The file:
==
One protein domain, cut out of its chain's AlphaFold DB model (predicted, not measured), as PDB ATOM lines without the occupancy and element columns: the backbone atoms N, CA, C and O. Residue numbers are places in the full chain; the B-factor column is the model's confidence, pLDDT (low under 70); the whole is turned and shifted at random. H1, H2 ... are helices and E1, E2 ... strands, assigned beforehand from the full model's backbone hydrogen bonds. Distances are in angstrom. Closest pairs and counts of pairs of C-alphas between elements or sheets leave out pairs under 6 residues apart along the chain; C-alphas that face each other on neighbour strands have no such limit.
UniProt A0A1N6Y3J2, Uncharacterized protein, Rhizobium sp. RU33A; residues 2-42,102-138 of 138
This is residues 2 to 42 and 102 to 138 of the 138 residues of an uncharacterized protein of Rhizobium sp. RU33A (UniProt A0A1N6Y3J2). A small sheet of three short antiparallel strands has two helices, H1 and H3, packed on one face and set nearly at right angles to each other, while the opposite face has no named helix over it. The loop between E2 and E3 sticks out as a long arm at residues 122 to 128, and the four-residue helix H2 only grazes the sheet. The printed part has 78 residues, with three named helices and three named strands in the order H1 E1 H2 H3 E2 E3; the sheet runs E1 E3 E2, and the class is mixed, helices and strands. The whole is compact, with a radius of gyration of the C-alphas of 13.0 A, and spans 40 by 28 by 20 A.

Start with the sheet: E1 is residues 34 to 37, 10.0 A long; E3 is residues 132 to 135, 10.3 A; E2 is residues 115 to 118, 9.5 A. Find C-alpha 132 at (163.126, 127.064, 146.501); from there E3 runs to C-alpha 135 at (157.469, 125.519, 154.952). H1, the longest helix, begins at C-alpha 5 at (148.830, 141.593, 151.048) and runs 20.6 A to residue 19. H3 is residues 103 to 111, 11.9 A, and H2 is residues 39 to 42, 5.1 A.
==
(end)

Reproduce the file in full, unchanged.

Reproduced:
One protein domain, cut out of its chain's AlphaFold DB model (predicted, not measured), as PDB ATOM lines without the occupancy and element columns: the backbone atoms N, CA, C and O. Residue numbers are places in the full chain; the B-factor column is the model's confidence, pLDDT (low under 70); the whole is turned and shifted at random. H1, H2 ... are helices and E1, E2 ... strands, assigned beforehand from the full model's backbone hydrogen bonds. Distances are in angstrom. Closest pairs and counts of pairs of C-alphas between elements or sheets leave out pairs under 6 residues apart along the chain; C-alphas that face each other on neighbour strands have no such limit.
UniProt A0A1N6Y3J2, Uncharacterized protein, Rhizobium sp. RU33A; residues 2-42,102-138 of 138
This is residues 2 to 42 and 102 to 138 of the 138 residues of an uncharacterized protein of Rhizobium sp. RU33A (UniProt A0A1N6Y3J2). A small sheet of three short antiparallel strands has two helices, H1 and H3, packed on one face and set nearly at right angles to each other, while the opposite face has no named helix over it. The loop between E2 and E3 sticks out as a long arm at residues 122 to 128, and the four-residue helix H2 only grazes the sheet. The printed part has 78 residues, with three named helices and three named strands in the order H1 E1 H2 H3 E2 E3; the sheet runs E1 E3 E2, and the class is mixed, helices and strands. The whole is compact, with a radius of gyration of the C-alphas of 13.0 A, and spans 40 by 28 by 20 A.

Start with the sheet: E1 is residues 34 to 37, 10.0 A long; E3 is residues 132 to 135, 10.3 A; E2 is residues 115 to 118, 9.5 A. Find C-alpha 132 at (163.126, 127.064, 146.501); from there E3 runs to C-alpha 135 at (157.469, 125.519, 154.952). H1, the longest helix, begins at C-alpha 5 at (148.830, 141.593, 151.048) and runs 20.6 A to residue 19. H3 is residues 103 to 111, 11.9 A, and H2 is residues 39 to 42, 5.1 A.